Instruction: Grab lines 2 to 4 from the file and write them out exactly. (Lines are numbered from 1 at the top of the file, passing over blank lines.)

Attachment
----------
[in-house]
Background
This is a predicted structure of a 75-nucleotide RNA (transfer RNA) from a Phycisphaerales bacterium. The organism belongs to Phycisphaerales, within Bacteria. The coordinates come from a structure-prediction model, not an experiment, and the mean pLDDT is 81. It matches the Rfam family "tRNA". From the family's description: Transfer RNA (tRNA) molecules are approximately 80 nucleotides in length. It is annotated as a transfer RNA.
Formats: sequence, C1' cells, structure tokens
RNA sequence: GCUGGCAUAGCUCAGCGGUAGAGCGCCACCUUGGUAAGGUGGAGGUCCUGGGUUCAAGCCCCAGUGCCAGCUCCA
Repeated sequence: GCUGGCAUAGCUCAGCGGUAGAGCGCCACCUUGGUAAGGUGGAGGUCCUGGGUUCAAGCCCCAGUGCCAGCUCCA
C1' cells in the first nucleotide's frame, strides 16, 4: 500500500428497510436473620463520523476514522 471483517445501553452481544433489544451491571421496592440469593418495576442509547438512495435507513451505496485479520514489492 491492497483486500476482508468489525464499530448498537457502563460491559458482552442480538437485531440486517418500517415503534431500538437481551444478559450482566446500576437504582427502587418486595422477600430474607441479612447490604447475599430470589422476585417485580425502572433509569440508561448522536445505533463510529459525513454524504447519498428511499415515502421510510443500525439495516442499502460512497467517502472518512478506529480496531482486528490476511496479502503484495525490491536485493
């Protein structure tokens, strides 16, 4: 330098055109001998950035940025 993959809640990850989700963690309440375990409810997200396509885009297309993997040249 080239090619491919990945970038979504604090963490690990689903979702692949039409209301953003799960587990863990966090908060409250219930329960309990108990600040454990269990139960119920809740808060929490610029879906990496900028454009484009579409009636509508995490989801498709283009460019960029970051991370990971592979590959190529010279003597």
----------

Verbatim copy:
Background
This is a predicted structure of a 75-nucleotide RNA (transfer RNA) from a Phycisphaerales bacterium. The organism belongs to Phycisphaerales, within Bacteria. The coordinates come from a structure-prediction model, not an experiment, and the mean pLDDT is 81. It matches the Rfam family "tRNA". From the family's description: Transfer RNA (tRNA) molecules are approximately 80 nucleotides in length. It is annotated as a transfer RNA.
Formats: sequence, C1' cells, structure tokens